Zen and the Art of Accepting People

I’ve had an ongoing debate with some colleagues recently about “people.” I’ve long held that “people” are stupid once they are in a group of about 5 or more. “People” can’t be trusted to make sane decisions about themselves, let alone elect a president or something major. I still believe this in general.

Yet, I believe in people — the good in people, the drive to do what’s right, the instinct to run ther own community the best they can. I also believe that the parts of Buddhism I most admire are those that deal with true inner peace and enlightenment as well as accepting what you cannot change gracefully.

Because “people” – the general populace – are often ruled by mob mentality and say and do things they think they should, rather than what they actually want. But I think individuals are smarter than that, if given the chance, and can be a successful “people” if nurtured.

Shift gears: I believe that the web is a place for people. And I believe that community should be granted full transparent access whenever possible. I do not believe in all out chaos, as I’ve detailed before, but I do believe in allowing people – online and in real life – to filter their experiences to what they want to and have to see as much as possible. Building up walls makes for useless websites where the like-minded sit around and reinforce each other’s silly, one-sided opinions all day.

When you give up on people, you are headed to one of two extremes, both a sign of weak character. Either you give up on people and seek to control them, become a dictator, filter content, and eventually amass the power to manipulate; or you give up on people, withdraw and seek to grant further control to the masses in order to remove yourself even further from the whirlwind.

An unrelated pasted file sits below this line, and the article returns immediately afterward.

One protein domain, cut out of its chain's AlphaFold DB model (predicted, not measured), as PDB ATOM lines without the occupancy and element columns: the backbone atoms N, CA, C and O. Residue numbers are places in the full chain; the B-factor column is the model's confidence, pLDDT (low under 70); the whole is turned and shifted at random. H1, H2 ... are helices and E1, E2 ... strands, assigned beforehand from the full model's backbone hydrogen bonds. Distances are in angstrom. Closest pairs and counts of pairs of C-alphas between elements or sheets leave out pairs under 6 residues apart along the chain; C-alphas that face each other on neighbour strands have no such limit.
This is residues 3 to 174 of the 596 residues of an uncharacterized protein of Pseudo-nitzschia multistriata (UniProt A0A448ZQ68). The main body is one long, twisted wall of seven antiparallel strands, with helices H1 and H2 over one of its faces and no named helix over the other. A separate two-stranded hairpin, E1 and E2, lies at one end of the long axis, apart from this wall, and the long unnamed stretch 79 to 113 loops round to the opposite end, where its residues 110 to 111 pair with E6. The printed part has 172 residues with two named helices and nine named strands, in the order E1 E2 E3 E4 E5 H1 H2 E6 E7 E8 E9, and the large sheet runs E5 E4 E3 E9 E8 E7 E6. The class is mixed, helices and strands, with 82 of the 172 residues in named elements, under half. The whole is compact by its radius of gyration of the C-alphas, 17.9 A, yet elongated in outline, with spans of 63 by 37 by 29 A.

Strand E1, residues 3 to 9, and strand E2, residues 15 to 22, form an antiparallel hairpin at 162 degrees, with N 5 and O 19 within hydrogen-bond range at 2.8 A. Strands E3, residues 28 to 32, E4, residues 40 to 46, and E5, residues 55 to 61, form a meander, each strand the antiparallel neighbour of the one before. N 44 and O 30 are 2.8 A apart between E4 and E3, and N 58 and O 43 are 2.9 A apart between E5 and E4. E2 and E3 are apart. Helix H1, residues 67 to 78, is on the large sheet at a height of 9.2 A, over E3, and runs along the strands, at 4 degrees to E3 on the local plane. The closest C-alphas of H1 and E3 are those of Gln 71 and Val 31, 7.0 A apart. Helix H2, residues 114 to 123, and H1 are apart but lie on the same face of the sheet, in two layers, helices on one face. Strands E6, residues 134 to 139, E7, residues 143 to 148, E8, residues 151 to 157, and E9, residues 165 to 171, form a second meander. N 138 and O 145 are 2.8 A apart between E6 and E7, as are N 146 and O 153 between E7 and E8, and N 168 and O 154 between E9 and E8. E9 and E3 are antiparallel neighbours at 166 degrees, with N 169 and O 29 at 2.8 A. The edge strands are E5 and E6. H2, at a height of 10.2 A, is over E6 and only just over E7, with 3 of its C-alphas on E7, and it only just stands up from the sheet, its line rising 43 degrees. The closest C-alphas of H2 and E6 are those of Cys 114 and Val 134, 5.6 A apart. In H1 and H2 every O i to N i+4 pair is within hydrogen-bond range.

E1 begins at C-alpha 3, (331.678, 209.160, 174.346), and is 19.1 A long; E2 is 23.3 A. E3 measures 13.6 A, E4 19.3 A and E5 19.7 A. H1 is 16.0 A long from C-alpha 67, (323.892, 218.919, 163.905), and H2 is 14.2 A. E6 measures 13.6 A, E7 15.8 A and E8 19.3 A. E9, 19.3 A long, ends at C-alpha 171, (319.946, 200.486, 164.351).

And I am weak: I am heading to the latter. I am seeking to grant further control to remove myself from a situation I no longer feel is productive or represents me. I am weak and I see it, and I have no choice but to realize that I am involved in a project with people I’ve come to respect but with whom I have such differences in character that I cannot flex and be at peace. I am not angry like that anymore. I am not mad at the world, I do not seek to shackle, and I do not resent “people.” And I pledge to remember that, to believe in people.

It’s really only once you begin to trust people that you can be free, and it’s only once you can be free that you can be at any sort of peace. I am far from enlightened, but I am beginning to see my way.

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